What Makes an Award-Winning Portrait?
August 9, 2023
When entering a competition with thousands of entrants, catching the judges attention requires bringing something extra. According to The Portrait Masters Awards Director and Judge Richard Wood, standing out from the crowd requires three keys -- craft, storytelling, and originality. (Scroll through to see images that placed in the top twenty in the last PMA round.)
Photography competitions help photographers grow creatively, and having an award-winning portrait can also be a great marketing tool. In 2018, Sue Bryce, creator of The Portrait System created The Portrait Masters Awards & Accreditation Program to give portrait photographers in her community and beyond these useful credentials and growth opportunities. Since then, the competition has attracted thousands of submissions from around the globe for each of its three rounds – in the spring, summer, and late fall.
The latest round of the competition closes for entries this Friday, August 10 at midnight with an expectation that submissions will keep rolling in right until the last second. Five judges will score each entry with a chance to receive Bronze, Silver, or Gold awards based on an average of their scores. The highest-scoring images in each category will receive $1,000 and a trophy, and the highest-scoring image overall will receive an additional $1,000 and another trophy.
Additionally, The Portrait Masters tracks points for entrants as they work toward accumulating enough to earn accreditation as an Associate, Master, or Fellow. This year’s winners and accreditation earners will be announced at a special ceremony and party this September at The Portrait Masters Conference in Phoenix, Arizona.
Ingredients for Success
Competition for The Portrait Masters Awards and other photography contests can be stiff, and it can take something extra special to stand out from the crowd and win top awards. Browsing awards galleries of past winners is an excellent way to see what it takes to score at the top. You can also gain deeper insight from watching critiques from judges.
During a recent live critique session, Portrait Masters Awards & Accreditation Director Richard Wood—who is also a winner of numerous photo competition honors—described the three keys to creating an award-winning photographic portrait.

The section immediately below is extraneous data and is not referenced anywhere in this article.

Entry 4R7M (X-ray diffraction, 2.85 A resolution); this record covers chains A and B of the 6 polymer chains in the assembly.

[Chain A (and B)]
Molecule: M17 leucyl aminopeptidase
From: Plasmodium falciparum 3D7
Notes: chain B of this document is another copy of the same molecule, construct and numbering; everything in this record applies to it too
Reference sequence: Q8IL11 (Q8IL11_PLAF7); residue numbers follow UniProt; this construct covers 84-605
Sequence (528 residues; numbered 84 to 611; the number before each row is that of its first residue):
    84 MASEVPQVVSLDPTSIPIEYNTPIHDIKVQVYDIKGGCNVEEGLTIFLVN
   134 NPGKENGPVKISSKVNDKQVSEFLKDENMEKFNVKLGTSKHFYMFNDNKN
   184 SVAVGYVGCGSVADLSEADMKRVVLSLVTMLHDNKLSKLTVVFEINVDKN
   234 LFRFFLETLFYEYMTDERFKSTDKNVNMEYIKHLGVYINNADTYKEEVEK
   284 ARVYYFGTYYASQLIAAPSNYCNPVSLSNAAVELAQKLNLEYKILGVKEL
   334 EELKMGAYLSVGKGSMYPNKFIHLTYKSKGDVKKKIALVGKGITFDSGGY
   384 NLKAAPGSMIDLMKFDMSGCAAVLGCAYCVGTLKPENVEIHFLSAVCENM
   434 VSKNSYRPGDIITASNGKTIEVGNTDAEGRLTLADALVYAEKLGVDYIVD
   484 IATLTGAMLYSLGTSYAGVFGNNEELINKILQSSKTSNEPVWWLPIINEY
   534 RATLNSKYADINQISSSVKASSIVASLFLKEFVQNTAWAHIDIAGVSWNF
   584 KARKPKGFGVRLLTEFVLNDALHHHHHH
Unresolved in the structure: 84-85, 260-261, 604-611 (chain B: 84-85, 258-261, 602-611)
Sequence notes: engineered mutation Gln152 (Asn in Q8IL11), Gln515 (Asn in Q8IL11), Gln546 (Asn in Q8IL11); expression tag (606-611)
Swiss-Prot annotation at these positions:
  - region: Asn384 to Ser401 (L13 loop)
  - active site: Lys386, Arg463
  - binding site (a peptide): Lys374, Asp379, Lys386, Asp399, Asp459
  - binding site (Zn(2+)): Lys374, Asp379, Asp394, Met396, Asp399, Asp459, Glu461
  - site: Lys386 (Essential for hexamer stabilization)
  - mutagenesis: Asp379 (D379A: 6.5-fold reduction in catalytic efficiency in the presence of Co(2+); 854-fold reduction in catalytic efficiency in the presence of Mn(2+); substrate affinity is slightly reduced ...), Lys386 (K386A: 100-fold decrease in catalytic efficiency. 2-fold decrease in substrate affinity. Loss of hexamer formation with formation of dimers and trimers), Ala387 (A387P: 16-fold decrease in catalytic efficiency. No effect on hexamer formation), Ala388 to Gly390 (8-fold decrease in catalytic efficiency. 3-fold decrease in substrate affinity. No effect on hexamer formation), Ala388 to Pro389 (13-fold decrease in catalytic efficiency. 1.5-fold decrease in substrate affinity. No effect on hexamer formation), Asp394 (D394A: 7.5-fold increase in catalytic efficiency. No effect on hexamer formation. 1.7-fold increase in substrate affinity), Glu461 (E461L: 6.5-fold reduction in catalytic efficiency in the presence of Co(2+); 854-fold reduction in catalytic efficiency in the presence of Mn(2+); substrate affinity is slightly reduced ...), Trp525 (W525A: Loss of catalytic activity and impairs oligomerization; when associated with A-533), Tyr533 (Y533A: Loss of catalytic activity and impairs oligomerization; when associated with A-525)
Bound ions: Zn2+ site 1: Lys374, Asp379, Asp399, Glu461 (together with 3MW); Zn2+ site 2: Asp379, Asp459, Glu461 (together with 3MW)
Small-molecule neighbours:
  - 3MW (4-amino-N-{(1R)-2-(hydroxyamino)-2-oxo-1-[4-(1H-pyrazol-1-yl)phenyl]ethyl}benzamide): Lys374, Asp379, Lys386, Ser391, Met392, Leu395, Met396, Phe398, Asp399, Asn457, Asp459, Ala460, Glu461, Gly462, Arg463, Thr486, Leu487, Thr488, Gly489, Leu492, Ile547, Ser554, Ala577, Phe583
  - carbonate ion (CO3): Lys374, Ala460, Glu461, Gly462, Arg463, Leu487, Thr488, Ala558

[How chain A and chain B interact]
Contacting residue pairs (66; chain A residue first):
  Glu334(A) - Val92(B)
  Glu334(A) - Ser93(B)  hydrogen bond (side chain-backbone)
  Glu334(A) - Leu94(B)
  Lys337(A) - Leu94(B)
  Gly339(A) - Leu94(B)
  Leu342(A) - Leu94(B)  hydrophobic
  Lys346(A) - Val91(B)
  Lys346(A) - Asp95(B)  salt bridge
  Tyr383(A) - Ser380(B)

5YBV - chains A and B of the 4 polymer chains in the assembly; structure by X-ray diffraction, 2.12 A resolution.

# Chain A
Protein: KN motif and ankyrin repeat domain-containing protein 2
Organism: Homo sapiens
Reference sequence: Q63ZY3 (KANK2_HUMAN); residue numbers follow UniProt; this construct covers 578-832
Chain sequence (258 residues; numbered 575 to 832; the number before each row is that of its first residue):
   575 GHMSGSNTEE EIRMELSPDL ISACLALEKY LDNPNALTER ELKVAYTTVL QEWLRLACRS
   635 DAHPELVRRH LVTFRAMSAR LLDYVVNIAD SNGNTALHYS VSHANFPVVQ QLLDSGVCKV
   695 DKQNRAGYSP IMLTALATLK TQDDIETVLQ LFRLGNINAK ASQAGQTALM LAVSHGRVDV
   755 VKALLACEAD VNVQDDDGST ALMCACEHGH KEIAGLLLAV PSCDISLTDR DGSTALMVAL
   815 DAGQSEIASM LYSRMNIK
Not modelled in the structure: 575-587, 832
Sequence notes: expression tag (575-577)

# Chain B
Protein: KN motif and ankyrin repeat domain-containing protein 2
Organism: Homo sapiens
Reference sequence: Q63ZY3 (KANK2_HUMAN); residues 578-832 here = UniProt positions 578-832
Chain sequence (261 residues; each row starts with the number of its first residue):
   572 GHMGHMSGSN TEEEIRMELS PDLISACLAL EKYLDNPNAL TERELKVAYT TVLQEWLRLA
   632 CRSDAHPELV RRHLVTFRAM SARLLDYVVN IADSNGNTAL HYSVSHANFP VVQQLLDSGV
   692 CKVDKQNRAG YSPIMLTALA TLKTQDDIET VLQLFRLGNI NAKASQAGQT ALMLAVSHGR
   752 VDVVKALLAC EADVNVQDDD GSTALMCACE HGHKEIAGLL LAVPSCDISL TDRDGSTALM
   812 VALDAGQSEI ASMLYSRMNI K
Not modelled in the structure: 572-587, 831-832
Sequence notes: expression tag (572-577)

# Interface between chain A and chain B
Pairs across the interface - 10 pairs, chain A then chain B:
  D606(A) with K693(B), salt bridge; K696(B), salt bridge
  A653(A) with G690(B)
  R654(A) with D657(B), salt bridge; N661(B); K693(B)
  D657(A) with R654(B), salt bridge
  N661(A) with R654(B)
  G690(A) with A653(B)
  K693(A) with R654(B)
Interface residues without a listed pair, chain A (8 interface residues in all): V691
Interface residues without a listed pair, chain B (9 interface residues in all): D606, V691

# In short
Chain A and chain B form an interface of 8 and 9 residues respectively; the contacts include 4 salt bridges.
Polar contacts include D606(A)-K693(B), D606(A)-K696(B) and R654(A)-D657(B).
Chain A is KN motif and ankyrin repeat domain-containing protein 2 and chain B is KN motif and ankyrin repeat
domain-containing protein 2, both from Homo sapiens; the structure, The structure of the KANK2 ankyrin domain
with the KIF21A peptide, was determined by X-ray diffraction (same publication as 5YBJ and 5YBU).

Three Keys to Award-Winning Photographic Portraits
- Craft: You need to have this nailed first before you can go further.
- Storytelling: When there is connection, there’s emotion, which brings about narrative.
- Originality: Creativity and innovation – show the judges something they’ve never seen before.
It might go without saying, but it bears repeating. One must absolutely have honed the mechanics and techniques of photography to be able to push the boundaries and go even further into innovating images that tell compelling stories that capture the judges’ imaginations by showing them something they have never seen before.
If you feel like you need to brush up on your camera skills, it never hurts to visit a course like John Greengo’s Camera 101. If lighting is an area where you feel you’d like to go deeper, you can’t wrong with any of Felix Kunze’s lighting courses.
According to Wood, once you’ve nailed your craft, the next level to conquer is storytelling. While this might seem elusive, the way to storytelling is quite simple.
Wood says, “Storytelling, narrative, emotion, and connection are all part of the same box. If your subject has connection, they’re going to show emotion – connection and emotion. They come together; they’re brother and sister.
And if you’ve got that connection, and that emotion, all of a sudden, you’ve got storytelling, because if there’s something to be emotive about, there’s a story behind it. There’ll be something that’s making you feel that way.”
According to Wood, when your subject is engaged and connected, the emotion they express will give the photograph a story. The presence of emotion gives the viewer a sense that something deeper is going on within the portrait.
Wood believes the final ingredient that makes portraits stand out in a crowd is originality. While he finds himself using words like innovation, creativity, and originality, what they all boil down to is creativity, and in particular, being able to create something that hasn’t been seen before.
If you feel stuck and need a little inspiration to get your imagination flowing, check out Richard Wood’s Imagination Series. It comes with a toolbox for getting your creative juices flowing and for manifesting those visions.
To sum it all up, Richard Wood says that beyond beautiful craft, judges want to see pictures that ”take us on a journey – whether it be through connection or emotion. . . Same with storytelling and narrative. . . We want to see something that we have not seen before.”
You can view Wood’s explanation of what makes an award-winning portrait and read the transcript here. To see more examples of images that exhibit these qualities, visit The Portrait Masters Awards Gallery.